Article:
China Tries To Establish Foothold In Zambia, Tanzania

Africa is big business for China. Howard French, author of China's Second Continent, talks to Steve Inskeep about why some African countries are of particular interest to Chinese leaders.

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There has been a steady stream of top Chinese officials traveling to Africa lately. China's president made the continent his first foreign trip after taking office last year. The Chinese premier was in Kenya last month, and late last week Vice President Li Yuanchao wrapped up a trip to Tanzania and Zambia. Africa is big business for China and getting bigger. That's the topic of a new book "China's Second Continent." Howard French is the author. he's a former New York Times reporter. And when Steve Inskeep reached him in Uganda, he asked Howard French why countries like Zambia and Tanzania are of particular interest to China.

HOWARD FRENCH: First of all, in Zambia, China is interested in copper 'cause Zambia is one of the two or three of the world's largest copper exporting nations, and so China, being a manufacturing power, has a very keen interest in that. Tanzania has a host of newly tapped natural resources. There's lots of new hydrocarbon discoveries. Tanzania is also a very populous country, and it's a marketplace for China, as is almost all of sub-Saharan Africa. And China thinks this is an area of the world where it can really establish a foothold in terms of the marketing of Chinese products and brand-name recognition.


Are we talking about the same products that are ubiquitous in the United States, or is there a different menu of products that the Chinese would sell to Africa?

FRENCH: Well, you'll see many of the same sorts of things that are ubiquitous in the United States. But what Africa offers in particular to China is sort of entry-level consumer action for Chinese companies that make very simple and sometimes even crude products - flip flops, household accessories, very cheap cell phones, things like that that allow basic Chinese industries to sort of advance up the food chain, if you will. And China is very keen on establishing kind of brand-name equity or recognition among African consumers because the African population is going to double by the middle of the century, perhaps triple by the end of the century. And African middle classes and consuming classes are growing very fast.

INSKEEP: Wow, you just threw out a compelling statistic there. The population of Africa overall, if I'm not mistaken, is something like 800 million. And you're saying that's on the way to doubling?

FRENCH: Yeah, well, it's more like a billion and it's supposed to be 2 billion by 2050 according to the U.N. median estimates and perhaps as many as 3 billion by the end of the century.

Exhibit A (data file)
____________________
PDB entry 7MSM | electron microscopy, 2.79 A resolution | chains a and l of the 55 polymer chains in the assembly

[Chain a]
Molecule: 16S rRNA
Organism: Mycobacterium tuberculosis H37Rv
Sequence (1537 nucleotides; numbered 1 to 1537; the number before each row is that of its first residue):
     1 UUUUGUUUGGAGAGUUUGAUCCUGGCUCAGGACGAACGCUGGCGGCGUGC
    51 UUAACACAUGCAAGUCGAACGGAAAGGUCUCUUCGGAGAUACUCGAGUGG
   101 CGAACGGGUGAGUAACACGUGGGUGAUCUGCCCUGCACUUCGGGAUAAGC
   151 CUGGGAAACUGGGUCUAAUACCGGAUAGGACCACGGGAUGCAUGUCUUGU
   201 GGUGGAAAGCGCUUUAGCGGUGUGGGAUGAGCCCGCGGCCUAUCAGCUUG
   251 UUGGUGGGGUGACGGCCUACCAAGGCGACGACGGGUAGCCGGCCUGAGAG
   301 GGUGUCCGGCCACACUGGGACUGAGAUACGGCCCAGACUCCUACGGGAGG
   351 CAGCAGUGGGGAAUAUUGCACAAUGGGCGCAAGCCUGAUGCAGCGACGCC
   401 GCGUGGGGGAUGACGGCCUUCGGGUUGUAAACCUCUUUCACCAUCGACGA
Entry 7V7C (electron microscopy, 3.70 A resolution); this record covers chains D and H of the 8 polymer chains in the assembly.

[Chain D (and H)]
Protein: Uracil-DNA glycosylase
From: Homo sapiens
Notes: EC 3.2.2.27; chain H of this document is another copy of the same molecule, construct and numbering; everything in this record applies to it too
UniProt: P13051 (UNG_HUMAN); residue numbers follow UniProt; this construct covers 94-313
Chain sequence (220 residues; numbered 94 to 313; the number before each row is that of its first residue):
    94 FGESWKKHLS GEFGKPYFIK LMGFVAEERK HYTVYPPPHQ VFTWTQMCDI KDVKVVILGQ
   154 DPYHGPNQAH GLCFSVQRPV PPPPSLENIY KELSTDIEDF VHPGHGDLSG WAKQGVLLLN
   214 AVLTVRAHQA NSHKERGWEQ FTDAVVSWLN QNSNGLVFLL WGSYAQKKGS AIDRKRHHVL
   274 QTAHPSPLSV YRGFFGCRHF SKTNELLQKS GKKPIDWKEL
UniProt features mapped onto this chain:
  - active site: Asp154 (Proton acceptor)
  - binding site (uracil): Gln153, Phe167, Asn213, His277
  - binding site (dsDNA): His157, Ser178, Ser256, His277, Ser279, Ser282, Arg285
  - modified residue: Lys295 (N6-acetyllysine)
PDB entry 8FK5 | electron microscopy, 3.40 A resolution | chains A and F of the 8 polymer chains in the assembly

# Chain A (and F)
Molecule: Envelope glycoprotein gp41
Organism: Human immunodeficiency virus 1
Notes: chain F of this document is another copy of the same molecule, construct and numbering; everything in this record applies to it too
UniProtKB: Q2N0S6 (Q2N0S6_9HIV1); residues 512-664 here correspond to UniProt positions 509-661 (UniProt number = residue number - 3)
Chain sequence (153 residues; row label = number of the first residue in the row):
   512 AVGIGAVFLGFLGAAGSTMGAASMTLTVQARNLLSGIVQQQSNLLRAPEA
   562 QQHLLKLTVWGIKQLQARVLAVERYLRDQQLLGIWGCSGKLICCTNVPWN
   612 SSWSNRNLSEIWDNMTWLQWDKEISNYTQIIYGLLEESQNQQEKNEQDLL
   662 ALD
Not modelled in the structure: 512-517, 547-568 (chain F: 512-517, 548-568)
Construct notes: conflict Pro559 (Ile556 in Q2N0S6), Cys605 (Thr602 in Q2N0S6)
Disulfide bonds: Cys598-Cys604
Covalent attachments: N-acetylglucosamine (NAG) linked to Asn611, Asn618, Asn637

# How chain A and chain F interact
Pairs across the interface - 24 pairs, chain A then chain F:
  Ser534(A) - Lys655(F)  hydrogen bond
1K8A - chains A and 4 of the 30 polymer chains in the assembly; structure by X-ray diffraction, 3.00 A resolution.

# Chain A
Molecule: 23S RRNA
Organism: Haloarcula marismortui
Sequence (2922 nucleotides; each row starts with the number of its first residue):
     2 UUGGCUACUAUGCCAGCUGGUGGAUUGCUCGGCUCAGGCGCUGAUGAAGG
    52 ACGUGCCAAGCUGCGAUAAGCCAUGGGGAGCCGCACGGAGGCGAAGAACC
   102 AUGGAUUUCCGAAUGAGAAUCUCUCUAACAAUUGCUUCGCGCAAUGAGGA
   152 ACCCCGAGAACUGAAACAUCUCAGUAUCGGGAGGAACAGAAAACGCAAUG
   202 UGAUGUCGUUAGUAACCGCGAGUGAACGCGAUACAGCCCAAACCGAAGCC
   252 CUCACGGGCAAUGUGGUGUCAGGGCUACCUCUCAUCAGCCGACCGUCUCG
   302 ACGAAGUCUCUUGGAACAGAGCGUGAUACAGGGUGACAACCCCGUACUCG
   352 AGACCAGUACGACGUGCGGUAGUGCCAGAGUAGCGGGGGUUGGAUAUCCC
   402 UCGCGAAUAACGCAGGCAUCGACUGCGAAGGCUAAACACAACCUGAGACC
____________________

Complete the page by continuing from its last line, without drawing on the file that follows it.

INSKEEP: Wow, and given that China's own population is not growing that fast, you're saying that the various countries in Africa taken together, before too many decades have passed, might exceed the population of China.

FRENCH: Certainly will exceed the population of China, and if these projections are remotely accurate, will almost be as large as China and India combined by the end of the century.

INSKEEP: Do you encounter American companies or the U.S. government showing up in and competing with China for various deals?

FRENCH: One of the things I came across is the existence of American funding through the Millennium Challenge Account. These are projects whose financing is guaranteed by the American government. Very large-scale projects - $200-million projects to build a new airport, or some road system or something like that. And I was stunned to discover American companies simply didn't bid for these projects. And so in a city like Bamako, Mali, I was stunned to emerge from the old airport and see right next-door, with this American funding, the Millennium Challenge Account, a Chinese company was constructing a new airport.

You know, the American media, by and large, doesn't cover Africa in terms of a place of economic activity. We think of Africa, typically, as a place of disaster and conflict and humanitarian interests. And so our own public is not conditioned to think, as the Chinese have come to think, of Africa as this place of huge demographic expansion where much of the growth of the future may occur. We're sort of stuck in a old, outmoded view of Africa, and if you don't have a vision of opportunity, you're not likely to pursue these sorts of things.

INSKEEP: Howard French is the author of "China's Second Continent." Thanks very much for taking the time.

FRENCH: Thank you, Steve.

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